The global energy crisis will continue growing and deepening, while the cost of fossil fuels will continuously rise, which will expand economic opportunities for the use of alternative renewable energy and increase their share in the energy consumption structure. Figure 3 shows the forecast of the pattern of consumption of PER in the world, prepared by Exxon Mobil Corporation in 2008. As seen from the figure, by 2050, there will be a reduction in the use of oil to 20% of the total consumption of PER in the world. The consumption of coal and gas will also reduce. Such renewable energy sources like solar, wind, and biomass energy will be the most to dynamically develop.

Figure 3. Structure of PER consumption in the world, 2050

Source: Shell Energy Scenarios to 2050

The real energy revolution will unfold in the middle of the XXI century. Figure 4 shows the results of a forecast, conducted for the U.N. Intergovernmental Panel on Climate Change. In this scenario of world energy development, it is assumed that the structure of primary energy sources will change radically: the share of oil and other fossil fuels will reduce even more at the expense of nuclear energy and renewable energy. Moreover, by the end of the XXI century, they can meet more than half of the world consumption of PER.

Photo: Flickr / nermaleggycowiemuggy
Wind Farm Outside Urumqi, China

The revolution will cover the energy consumption sphere. As a result, its growth rates will continue declining, and by the end of the century, the absolute volumes of global energy consumption will decline. One can discuss with the authors of this forecast on the periods of achieving peaks and speed of decline in the use of oil, gas and coal, but this cannot change the main conclusion that there will be a transition to a fundamentally new structure of global energy balance.

As a result of the aforementioned changes outlined, there will be the possibility of overcoming the growing global environmental crisis caused by pollution of the atmosphere by stationary (enterprises) and individual (transport) power installations.

Only a significant reduction in fossil fuel use will allow to gradually reduce pollution of the atmosphere between 2040 and 2050.

Figure 4. Forecast of world energy consumption

Source: Russia’s energy industry. Problems and prospects. Nauka. – Moscow, 2006

New energy technologies

In order to ensure the aforementioned changes in the structure of world energy sources, there is need for a shift to new energy technologies.

Experts identify two “laws of success” for energy technologies:

  • Research stage
    This stage takes 30 years, during which there is thousand-fold increase, it is required to reach 1-2% of world total consumption of primary energy (sustainable growth rate – 26% per year) starting with experimental-industrial scales;
  • Development stage
    After the first stage, introduction of technologies occurs more sequentially, determining their final niche in the energy mix.

Table 1 presents the main directions of growth of energy technologies most relevant by the middle of the XXI century.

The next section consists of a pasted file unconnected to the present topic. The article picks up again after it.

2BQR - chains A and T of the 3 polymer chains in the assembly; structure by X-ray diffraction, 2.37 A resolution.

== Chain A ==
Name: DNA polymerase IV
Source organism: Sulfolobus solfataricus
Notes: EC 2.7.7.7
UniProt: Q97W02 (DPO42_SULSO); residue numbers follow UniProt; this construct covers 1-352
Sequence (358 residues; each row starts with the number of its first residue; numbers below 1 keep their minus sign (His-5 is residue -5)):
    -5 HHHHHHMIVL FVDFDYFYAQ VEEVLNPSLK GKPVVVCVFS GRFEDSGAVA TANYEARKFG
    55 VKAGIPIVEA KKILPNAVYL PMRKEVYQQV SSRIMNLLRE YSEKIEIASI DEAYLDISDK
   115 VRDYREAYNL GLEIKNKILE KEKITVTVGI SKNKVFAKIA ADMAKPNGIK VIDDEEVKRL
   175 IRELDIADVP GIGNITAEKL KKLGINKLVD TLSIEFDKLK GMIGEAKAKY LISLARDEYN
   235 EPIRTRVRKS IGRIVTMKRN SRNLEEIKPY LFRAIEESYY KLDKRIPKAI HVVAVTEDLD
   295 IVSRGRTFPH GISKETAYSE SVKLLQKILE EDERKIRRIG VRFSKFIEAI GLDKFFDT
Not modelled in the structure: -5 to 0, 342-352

Table 1.Main areas of energy technologies

Motorization Energy-efficient vehicles. New materials (composites)
Hybrids, electric transport
Transport on hydrogen fuel cells
Gas transport, GTL
second and third generation biofuels
Electrification Distributed gas generation (micro-CHP)
Nuclear power plants (4th generation, small model nuclear power plants)
Wind power plants (scaling and cost reduction)
Coal-fired plants with supercritical steam parameters
Combined-cycle power plants with coal and biomass gasification
Converters of solar energy into electricity
Solar concentrators
CO2 capture and storage in thermal power plants
Decentralization of generation
Smart grids
Electricity storage systems
Industrialization CO2 capture and storage.
Production of hydrogen and synthetic fuel
Urbanization ActiveHouse and PassiveHouse, resource-efficient cities
Heat pumps
Solar heating
Fossil fuels extraction Technologies of production of unconventional oil and gas
Deep seabed mining technologies
Cost reduction in gas transportation technologies

Source: ERIRAS. Forecast of energy development in the world and Russia by 2035.

In the second half of the XXI century, along with the aforementioned technologies which are expected to play a predominant role in the global energy sector, there will be aneed for new “innovative” technologies, which are currently only under discussion among scientific circles.

Photo: Flickr / global-imagery
White Cliffs Solar Power Station

At the beginning of the 2010s, about ten promising approaches to the development of fundamentally new energy were marked. In some areas of search, some significant practical results have already been achieved, while in others – researches are being conducted at the level of laboratory or pilot models.

Hydrogen, as one of the most promising directions of world energy development, is attracting wide attention. The use of hydrogen as a means of energy storage, transportation and consumption is the basis of hydrogen energy. The development of this industry allows applying hydrogen in production and meeting the needs of the transport infrastructure.